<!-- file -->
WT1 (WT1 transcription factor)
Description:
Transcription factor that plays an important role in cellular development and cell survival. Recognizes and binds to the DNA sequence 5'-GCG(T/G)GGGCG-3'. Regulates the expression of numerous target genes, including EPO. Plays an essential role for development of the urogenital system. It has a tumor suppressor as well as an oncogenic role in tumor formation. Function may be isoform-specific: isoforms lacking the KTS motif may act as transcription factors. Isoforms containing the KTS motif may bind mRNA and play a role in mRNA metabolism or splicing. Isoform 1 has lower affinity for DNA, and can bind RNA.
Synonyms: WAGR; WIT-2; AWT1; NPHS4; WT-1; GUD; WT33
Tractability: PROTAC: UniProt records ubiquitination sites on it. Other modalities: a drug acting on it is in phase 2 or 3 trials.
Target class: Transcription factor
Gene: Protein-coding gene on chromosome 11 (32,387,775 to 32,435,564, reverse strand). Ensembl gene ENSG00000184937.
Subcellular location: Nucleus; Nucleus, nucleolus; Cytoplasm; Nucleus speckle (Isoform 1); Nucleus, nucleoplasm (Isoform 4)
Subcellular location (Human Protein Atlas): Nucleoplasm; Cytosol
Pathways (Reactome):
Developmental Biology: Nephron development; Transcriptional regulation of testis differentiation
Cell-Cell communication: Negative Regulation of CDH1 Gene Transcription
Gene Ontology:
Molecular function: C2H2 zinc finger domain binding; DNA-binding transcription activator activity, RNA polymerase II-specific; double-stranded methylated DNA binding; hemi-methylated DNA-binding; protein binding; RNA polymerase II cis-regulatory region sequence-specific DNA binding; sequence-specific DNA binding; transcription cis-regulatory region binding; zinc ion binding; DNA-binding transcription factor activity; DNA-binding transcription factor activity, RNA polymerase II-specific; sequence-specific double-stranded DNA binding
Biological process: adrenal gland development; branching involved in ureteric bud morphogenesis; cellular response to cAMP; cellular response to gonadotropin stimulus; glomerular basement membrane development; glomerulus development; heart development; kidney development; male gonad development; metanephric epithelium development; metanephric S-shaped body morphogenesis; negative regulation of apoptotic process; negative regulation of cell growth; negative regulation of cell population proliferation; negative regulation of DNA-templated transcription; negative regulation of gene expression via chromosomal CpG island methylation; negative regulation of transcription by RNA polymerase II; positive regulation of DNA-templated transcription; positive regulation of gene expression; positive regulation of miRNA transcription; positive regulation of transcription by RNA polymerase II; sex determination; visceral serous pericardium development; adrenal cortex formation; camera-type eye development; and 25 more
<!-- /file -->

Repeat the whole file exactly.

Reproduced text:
WT1 (WT1 transcription factor)
Description:
Transcription factor that plays an important role in cellular development and cell survival. Recognizes and binds to the DNA sequence 5'-GCG(T/G)GGGCG-3'. Regulates the expression of numerous target genes, including EPO. Plays an essential role for development of the urogenital system. It has a tumor suppressor as well as an oncogenic role in tumor formation. Function may be isoform-specific: isoforms lacking the KTS motif may act as transcription factors. Isoforms containing the KTS motif may bind mRNA and play a role in mRNA metabolism or splicing. Isoform 1 has lower affinity for DNA, and can bind RNA.
Synonyms: WAGR; WIT-2; AWT1; NPHS4; WT-1; GUD; WT33
Tractability: PROTAC: UniProt records ubiquitination sites on it. Other modalities: a drug acting on it is in phase 2 or 3 trials.
Target class: Transcription factor
Gene: Protein-coding gene on chromosome 11 (32,387,775 to 32,435,564, reverse strand). Ensembl gene ENSG00000184937.
Subcellular location: Nucleus; Nucleus, nucleolus; Cytoplasm; Nucleus speckle (Isoform 1); Nucleus, nucleoplasm (Isoform 4)
Subcellular location (Human Protein Atlas): Nucleoplasm; Cytosol
Pathways (Reactome):
Developmental Biology: Nephron development; Transcriptional regulation of testis differentiation
Cell-Cell communication: Negative Regulation of CDH1 Gene Transcription
Gene Ontology:
Molecular function: C2H2 zinc finger domain binding; DNA-binding transcription activator activity, RNA polymerase II-specific; double-stranded methylated DNA binding; hemi-methylated DNA-binding; protein binding; RNA polymerase II cis-regulatory region sequence-specific DNA binding; sequence-specific DNA binding; transcription cis-regulatory region binding; zinc ion binding; DNA-binding transcription factor activity; DNA-binding transcription factor activity, RNA polymerase II-specific; sequence-specific double-stranded DNA binding
Biological process: adrenal gland development; branching involved in ureteric bud morphogenesis; cellular response to cAMP; cellular response to gonadotropin stimulus; glomerular basement membrane development; glomerulus development; heart development; kidney development; male gonad development; metanephric epithelium development; metanephric S-shaped body morphogenesis; negative regulation of apoptotic process; negative regulation of cell growth; negative regulation of cell population proliferation; negative regulation of DNA-templated transcription; negative regulation of gene expression via chromosomal CpG island methylation; negative regulation of transcription by RNA polymerase II; positive regulation of DNA-templated transcription; positive regulation of gene expression; positive regulation of miRNA transcription; positive regulation of transcription by RNA polymerase II; sex determination; visceral serous pericardium development; adrenal cortex formation; camera-type eye development; and 25 more